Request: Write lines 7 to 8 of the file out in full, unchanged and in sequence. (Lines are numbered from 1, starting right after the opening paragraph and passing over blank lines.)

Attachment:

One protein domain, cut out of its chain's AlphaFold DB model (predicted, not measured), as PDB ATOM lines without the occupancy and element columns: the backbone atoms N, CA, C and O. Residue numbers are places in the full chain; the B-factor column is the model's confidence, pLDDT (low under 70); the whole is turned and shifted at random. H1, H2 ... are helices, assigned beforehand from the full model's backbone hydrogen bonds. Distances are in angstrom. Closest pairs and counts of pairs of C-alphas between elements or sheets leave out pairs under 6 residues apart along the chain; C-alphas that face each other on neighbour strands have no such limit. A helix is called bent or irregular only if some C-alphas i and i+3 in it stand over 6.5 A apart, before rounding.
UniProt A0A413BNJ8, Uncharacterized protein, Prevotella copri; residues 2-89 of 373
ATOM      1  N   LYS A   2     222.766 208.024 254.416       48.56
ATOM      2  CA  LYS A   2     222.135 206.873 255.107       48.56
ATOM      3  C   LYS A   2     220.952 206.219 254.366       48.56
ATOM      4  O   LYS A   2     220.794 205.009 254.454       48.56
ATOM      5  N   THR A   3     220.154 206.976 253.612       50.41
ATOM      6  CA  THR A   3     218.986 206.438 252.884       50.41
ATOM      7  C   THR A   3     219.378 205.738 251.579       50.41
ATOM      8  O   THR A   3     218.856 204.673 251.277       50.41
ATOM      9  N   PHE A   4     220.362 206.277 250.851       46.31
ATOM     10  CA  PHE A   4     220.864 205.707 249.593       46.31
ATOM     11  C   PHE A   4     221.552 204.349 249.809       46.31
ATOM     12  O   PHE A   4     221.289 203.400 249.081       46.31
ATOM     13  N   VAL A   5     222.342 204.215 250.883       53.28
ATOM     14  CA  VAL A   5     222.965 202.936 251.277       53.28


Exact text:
ATOM      6  CA  THR A   3     218.986 206.438 252.884       50.41
ATOM      7  C   THR A   3     219.378 205.738 251.579       50.41